Wednesday, January 24, 2007

Backyard Birding The Success Formula

There is a chill in the air. Winter is approaching. As the supply of insects declines, birds will be searching for other sources of food. How many birds will you see at your feeder? That depends on how well you set up your backyard or garden. In this article, I will review some very easy steps that anyone can take to be virtually assured of attracting a variety of wild birds.
First, consider the basic needs of wild birds. They are the same three needs that all animals and people share - food, water, and shelter. Let’s take these issues one at a time.


If you throw a bunch of seeds or stale bread on your lawn, you will attract birds. (See, I told you it was easy!) Of course, you will also attract squirrels, raccoons, cats, possums, and a host of insects. The birds that come around may only be starlings, sparrows, and crows. If you are not selective about which birds you attract, and you don’t mind having some other critters creeping around, then bird feeding could be that simple. This is not the method preferred by most backyard birders. To be more bird-selective, (and thereby reduce the number of unwanted prowlers), just be a little more selective about the type of food offered. Black oil sunflower seed and mixes of various seeds are available at many supermarkets or, usually more cost-effectively, at feed stores and garden centers. These foods attract a variety of wild birds, including chickadees, nuthatches, titmice, buntings, sparrows and cardinals. They can be placed in tube feeders or platform feeders, tube feeders being more selective toward the smaller songbird species.
Suet, which is raw beef or mutton fat, is a great, high-energy food for birds. Suet can be bought in preformed blocks at the supermarket, purchased unformed at the butcher shop, or formed by hand from the beef trimmings in your own kitchen. Suet, which is often mixed with nuts or seeds as an added bird-bonus, is particularly beneficial in the cold winter months when birds can really use the extra calorie boost.
Fruit, berries, and even peanut butter are also good for attracting wild birds. Whatever variety of food you choose, always keep the feeder clean to protect against bacteria that can harm the birds.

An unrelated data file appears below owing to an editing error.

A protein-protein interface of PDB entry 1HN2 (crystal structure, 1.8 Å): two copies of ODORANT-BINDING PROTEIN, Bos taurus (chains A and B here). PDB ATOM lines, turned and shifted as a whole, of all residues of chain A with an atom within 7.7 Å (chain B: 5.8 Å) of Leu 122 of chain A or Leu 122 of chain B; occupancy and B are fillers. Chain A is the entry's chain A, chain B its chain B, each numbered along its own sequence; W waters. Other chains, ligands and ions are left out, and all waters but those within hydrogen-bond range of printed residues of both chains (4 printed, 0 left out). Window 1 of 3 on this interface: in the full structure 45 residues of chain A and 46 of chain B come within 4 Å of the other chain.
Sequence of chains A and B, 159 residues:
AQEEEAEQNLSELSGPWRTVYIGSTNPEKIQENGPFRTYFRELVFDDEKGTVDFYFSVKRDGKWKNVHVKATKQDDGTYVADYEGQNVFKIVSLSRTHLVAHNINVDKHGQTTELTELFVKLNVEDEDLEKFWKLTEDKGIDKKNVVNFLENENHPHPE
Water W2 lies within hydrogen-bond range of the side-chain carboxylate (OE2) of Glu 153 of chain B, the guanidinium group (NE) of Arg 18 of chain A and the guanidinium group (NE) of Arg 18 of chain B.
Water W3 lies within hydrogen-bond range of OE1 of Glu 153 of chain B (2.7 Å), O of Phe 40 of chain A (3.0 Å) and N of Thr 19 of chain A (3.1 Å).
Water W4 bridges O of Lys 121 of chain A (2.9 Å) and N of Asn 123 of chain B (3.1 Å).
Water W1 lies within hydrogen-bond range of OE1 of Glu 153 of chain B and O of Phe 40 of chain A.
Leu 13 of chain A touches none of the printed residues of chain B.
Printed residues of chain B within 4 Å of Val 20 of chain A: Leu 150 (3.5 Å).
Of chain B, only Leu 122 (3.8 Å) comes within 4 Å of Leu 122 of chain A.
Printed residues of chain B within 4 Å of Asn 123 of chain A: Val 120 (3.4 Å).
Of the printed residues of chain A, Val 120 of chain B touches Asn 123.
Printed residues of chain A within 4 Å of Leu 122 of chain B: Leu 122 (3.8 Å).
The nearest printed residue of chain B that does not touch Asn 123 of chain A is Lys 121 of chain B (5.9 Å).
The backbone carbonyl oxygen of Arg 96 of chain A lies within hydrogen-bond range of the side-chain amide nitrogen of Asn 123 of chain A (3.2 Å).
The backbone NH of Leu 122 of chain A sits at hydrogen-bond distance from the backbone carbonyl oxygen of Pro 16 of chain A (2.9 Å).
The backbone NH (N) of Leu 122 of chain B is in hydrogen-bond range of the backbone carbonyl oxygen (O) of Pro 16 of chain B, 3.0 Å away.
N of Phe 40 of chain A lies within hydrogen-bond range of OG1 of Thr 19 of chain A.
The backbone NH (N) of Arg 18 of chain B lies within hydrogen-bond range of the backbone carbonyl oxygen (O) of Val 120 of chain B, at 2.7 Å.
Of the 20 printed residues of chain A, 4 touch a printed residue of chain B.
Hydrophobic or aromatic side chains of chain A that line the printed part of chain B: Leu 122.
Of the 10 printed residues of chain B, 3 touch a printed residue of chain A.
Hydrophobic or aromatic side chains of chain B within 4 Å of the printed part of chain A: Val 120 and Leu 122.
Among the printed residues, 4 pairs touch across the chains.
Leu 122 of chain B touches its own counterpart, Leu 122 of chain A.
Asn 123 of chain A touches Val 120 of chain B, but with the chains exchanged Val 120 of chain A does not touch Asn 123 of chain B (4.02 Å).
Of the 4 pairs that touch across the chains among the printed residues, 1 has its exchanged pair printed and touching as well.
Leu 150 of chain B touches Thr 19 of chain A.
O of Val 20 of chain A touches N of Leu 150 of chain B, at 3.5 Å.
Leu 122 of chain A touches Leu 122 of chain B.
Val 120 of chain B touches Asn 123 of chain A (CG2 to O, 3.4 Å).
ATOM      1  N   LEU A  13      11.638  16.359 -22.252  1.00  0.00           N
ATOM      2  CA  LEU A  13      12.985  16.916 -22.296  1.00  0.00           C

Every living thing on earth needs water. A proper birdbath will attract many birds, some of which are pure insectivores and do not use bird feeders. The water in a birdbath should be no more than three inches deep to attract the greatest variety of wild birds. It is best if the floor of the birdbath is fairly light in color, so the birds can clearly gauge the depth. The floor of the birdbath should also slope gently to the deepest part, and it should be textured to assist birds with footing. The birdbath itself could be on a pedestal, hung from a branch or pole, or, if there is no danger from cats, it may be placed directly on the ground. In the winter, it may be necessary to add warm water to keep it from freezing, as most birds are poor skaters.
Watching the amusing antics around a birdbath is a uniquely entertaining experience for backyard birders. Birds of various species often perch around the rim, sporadically splashing, drinking, and preening in the water.


Many times, providing shelter for birds is an easy task. Place your feeder in a spot that is near some trees. Birds will fly into the trees when they seek protection from weather or predators. Make sure there are no shrubs or high grass (or any other place where a cat might lay in ambush) within 12 feet of the bird feeder. The birds will take it from there.
Over the years, we have encroached on wild birds’ domain, polluted the air and water, and otherwise contributed to a shift in the natural balance that has put the survival of many bird species in question. We owe it to them to give a little assist. Recent conservation efforts have done much in that regard, but there is still a long way to go. Feed the birds and take another step to a happier, healthier world.